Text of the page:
Copyright © 1956 Lithuanian Students Association, Inc.
October 1956  No.3(8) 
Editor in Chief: L. Sabaliūnas



Vida Tautvydaitė-Zubkienė

Maironis - a painting by
Č. Janušas

Jonas Maciulis-Maironis is Lithuania's greatest national poet, even though the time that he could devote to poetry was very meager. Born and educated in the period immediately preceding the declaration of Lithuanian Independence (Feb. 16, 1918), Maironis understood the responsibilities of the educated Lithuanians toward their country. If it were not for the effort of such devoted persons as Maironis and V. Kudirka, toward an independent Lithuania, it is very doubtful that Lithuania would have been able to assume her place among other European nations after the first World War. The poetry of Maironis was the much-needed support for the oppressed spirit of the enslaved people of Lithuania. There we find a combination of tremendous lyric talent and an almost personal love of Lithuania, which resulted in poetry of such intensity and sincerity, that Maironis has become the number one poet of our nation.

His parents were rather well-to-do, yet they were not under the Polish influence, as was the case with most well-to-do families. It was only when Maironis entered high school that he learned Polish. In 1883 he graduated from high school and entered the university at Kiev, Russia, to study literature. After a year of study, he entered a Catholic seminary for the priesthood at Kaunas, Lithuania. In 1888 Maironis graduated from the seminary and was sent to Petersburg to further his study. From 1894 to 1909, Maironis taught as a professor of moral theology at the Petersburg spiritual academy. In 1909 he returned to Lithuania and served as the dean of the Catholic seminary in Kaunas till his death. After the first world war, when the Lithuanian University was opened, Maironis lectured in the college of theology-philosophy on moral theology and literature.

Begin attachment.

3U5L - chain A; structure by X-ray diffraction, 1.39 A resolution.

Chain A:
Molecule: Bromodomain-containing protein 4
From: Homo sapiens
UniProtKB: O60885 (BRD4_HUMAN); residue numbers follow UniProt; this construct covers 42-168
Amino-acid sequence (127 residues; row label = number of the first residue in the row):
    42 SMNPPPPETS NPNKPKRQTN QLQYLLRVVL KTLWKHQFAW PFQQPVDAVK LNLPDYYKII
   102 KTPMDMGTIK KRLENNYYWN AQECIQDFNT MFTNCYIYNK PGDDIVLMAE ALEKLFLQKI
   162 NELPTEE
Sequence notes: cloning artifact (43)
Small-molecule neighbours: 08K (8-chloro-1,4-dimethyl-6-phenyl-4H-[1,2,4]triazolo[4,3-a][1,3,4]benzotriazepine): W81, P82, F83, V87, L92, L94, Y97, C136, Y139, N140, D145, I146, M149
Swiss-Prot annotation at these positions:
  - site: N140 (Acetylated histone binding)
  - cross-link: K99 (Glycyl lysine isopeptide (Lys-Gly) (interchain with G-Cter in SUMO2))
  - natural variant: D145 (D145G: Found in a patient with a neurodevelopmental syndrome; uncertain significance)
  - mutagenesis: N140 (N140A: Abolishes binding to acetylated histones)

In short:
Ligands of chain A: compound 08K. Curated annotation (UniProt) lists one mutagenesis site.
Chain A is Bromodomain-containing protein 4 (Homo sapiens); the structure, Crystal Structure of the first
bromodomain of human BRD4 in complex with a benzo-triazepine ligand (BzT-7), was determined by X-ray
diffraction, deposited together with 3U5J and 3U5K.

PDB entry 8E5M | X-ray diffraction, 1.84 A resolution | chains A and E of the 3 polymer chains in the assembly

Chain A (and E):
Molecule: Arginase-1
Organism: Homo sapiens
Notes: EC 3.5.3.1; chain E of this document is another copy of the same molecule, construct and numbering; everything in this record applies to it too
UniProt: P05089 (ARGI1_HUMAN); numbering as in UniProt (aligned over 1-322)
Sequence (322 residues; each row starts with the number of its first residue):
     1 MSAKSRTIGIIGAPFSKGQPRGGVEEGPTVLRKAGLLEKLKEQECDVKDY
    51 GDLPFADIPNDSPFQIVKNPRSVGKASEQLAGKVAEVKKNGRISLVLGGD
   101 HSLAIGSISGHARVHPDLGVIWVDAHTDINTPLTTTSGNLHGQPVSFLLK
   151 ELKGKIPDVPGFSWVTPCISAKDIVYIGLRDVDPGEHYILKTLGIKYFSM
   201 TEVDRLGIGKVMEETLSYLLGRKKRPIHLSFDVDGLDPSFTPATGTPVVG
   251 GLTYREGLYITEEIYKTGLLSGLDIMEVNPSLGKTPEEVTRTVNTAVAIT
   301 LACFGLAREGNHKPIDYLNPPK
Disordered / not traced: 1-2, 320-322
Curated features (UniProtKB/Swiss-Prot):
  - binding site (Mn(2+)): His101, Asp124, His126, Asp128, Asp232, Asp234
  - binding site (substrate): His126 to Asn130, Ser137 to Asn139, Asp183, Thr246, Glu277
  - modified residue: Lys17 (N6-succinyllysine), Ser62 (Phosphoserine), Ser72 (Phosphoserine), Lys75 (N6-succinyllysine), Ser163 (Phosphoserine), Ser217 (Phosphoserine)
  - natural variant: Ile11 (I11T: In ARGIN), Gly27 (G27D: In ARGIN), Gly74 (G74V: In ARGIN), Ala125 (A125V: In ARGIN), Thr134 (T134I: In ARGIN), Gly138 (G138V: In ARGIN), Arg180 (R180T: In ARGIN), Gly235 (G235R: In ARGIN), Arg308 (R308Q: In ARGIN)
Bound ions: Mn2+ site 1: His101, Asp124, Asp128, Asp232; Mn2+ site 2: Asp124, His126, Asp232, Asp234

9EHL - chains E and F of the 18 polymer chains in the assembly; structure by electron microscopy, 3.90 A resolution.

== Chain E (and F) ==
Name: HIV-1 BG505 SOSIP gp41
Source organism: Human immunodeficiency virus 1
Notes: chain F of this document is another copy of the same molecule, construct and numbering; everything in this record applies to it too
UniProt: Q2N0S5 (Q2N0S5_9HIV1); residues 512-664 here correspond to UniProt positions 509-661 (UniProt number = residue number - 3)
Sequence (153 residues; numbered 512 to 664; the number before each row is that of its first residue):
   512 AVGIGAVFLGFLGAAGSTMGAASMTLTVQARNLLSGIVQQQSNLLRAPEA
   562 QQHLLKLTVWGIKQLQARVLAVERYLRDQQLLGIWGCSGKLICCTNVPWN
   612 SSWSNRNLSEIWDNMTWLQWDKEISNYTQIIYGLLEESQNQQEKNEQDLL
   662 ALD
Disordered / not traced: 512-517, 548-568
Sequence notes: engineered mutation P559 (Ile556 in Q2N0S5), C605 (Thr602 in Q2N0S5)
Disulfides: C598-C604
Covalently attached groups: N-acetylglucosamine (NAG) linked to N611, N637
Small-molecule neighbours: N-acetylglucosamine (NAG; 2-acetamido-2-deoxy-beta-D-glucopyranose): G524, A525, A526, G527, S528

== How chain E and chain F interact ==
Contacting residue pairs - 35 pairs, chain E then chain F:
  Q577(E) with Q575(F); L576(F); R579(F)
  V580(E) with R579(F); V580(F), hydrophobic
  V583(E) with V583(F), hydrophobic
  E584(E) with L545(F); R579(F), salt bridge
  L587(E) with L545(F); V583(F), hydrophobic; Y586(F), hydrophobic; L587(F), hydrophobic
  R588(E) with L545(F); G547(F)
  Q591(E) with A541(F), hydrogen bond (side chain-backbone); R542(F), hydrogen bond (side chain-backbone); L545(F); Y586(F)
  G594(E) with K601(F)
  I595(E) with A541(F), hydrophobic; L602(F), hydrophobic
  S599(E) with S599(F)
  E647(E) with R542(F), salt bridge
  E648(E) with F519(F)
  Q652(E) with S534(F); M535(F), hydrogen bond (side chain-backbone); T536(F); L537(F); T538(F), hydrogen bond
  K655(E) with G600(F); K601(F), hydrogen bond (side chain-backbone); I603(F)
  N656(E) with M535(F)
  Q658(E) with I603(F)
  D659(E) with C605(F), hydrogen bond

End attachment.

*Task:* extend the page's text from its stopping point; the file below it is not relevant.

Thus, Maironis was a man of many professions: a priest, a professor, and a poet. Yet no matter how much he may have accomplished as an able administrator or priest, Maironis has come down to us principally through his poetry. Every Lithuanian child has been brought up on the lyrics of his verse, with its simple and sincere language singing of the glorious past, the helpless present, and a bright future. Like Shakespeare, Maironis is intranslata-ble. His poetry contains the essence of Lithuania which can only be expressed in the native tongue. However, Maironis was a man of great ideas which can be understood in all languages, even though the beauty of the verse is lost in translation. Quite unlike his contemporaries, many of whom wrote in Polish even though they were Lithuanians, because Polish was the academic language of the day, Maironis never wrote in any other language but Lithuanian, except for a few insignificant etudes while still in school.

To get a better idea of the range of his poetical activity, we shall classify his poetry in three groups: lyric, narrative, and dramatic. His most extensive and permanent contributions lie in the field of lyric poetry. And in general it can be said that lyricism is the principal feature of all his poetry, and the strong point of his talent. The first collection of his verse consisted of lyric poetry. It was called "Pavasario Balsai" (The Voices of Snring), and already has had 10 editions.

As for the themes of his poetry, they are for the most part patriotic and deal with Lithuania and her people. Maironis was a romantic idealist whose object of adoration was Lithuania, which becomes an animate object in his poetry, capable of feeling and love. This type of romantic writing was typical of that particular period in Lithuania, 1850 — 1918, when practically all writing was primarily concerned with idealization of the past in contrast to the present, and a belief in the glorious rebirth of Lithuania. Yet Maironis was not a foolish romantic, and he attempted to find means by which the ideal might become real — through pride in one's native language, interest in the glorious past of Lithuania, pride in the beauty of the Lithuanian landscape, and through a devoted trust in the Divine Providence. We gather strength to fight for a better tomorrow from the deeds of our heroes of old. One aspect of this return to the past is the preservation of the Lithuanian language and Lithuanian customs and habits which are the most precious possessions that a Lithuanian can have, and for the preservation of which so much blood was shed, and is still being shed. A great deal of his lyric poetry deals with the natural beauty of the Lithuanian landscape. To Maironis it becomes still more beautiful because of the great sufferings that it has already borne and is still bearing. Thus, in his nature descriptions the emotional involvement is greater than the purely descriptive aspect.